Spain's leftist government has reached an agreement with banks on mortgage relief measures to help struggling households cope with rising interest rates on their loans.
Under the agreement signed late on Monday after weeks of negotiations, more than one million households will be able to extend their loan repayments for up to seven years, the economy ministry said in a statement.
To qualify a household must earn less than 25,200 euros ($25,9000) per year and spend over 50 percent of their monthly income on repaying its mortgage.
The measures, which are set to come into effect on January 1, also include the possibility of refinancing the mortgage at a lower interest rate during a five-year grace period.
Households that earn less than 29,400 euros are also eligible for the extension if their mortgage burden represents more than 30 percent of their income. In those cases households will also be eligible for a year-long freeze on loan repayments.
Economy Minister Nadia Calvino said during an interview Tuesday with Spanish public radio that she hoped "all" banks would join the agreement.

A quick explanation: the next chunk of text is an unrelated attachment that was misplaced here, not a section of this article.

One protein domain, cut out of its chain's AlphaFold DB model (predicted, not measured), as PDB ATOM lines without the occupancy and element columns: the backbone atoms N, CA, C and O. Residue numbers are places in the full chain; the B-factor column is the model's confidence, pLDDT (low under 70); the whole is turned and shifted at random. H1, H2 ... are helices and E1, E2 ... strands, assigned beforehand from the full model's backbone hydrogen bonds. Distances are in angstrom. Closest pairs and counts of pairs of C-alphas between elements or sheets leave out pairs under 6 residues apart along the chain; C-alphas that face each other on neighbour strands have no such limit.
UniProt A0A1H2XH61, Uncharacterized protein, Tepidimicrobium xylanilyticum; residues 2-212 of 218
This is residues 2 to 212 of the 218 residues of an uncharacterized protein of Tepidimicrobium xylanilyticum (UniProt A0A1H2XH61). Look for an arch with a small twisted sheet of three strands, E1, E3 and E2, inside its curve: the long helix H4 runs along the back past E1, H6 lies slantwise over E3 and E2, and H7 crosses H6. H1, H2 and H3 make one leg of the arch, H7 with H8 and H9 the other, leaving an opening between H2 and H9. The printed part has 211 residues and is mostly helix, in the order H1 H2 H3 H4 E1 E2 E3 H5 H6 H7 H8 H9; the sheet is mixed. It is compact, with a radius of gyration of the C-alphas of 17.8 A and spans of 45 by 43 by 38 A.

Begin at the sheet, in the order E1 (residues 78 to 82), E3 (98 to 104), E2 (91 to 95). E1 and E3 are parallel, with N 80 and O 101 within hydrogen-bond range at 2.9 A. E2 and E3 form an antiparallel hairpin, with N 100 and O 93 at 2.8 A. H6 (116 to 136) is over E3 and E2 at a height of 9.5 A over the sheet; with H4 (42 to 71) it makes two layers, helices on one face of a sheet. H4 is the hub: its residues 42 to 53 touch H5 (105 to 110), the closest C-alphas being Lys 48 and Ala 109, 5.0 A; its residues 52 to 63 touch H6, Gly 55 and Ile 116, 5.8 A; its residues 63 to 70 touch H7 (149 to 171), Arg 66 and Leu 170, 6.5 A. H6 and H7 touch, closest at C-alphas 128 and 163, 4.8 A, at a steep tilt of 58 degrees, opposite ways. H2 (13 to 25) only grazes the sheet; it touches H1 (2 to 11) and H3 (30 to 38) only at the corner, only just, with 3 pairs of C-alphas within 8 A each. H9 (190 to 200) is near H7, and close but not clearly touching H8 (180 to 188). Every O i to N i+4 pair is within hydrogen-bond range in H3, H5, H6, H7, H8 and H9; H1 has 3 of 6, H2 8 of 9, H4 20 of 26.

"Last night we could not have confirmation of the unanimity," she added.
The agreement comes as the government and the country's banks are locked in a battle over a proposed windfall tax on lenders' net interest income and net commissions which Madrid wants to impose on 2023 and 2024 to fund measures to ease cost-of-living pressures.
A large part of households in Spain have variable-rate mortgages, whose interest rates change in accordance with the market.
Inflation in the eurozone has soared to the highest levels in recent decades, leading the European Central Bank to embark on an aggressive campaign of interest rate hikes to cool the economy.
Those rapid interest rate hikes have boosted borrowing costs which affects variable-rate mortgage holders.
The possible impact of rising interest rates is a sensitive issue in Spain, which suffered a housing crisis when a property bubble burst in 2008, sparking tens of thousands of evictions and a financial meltdown.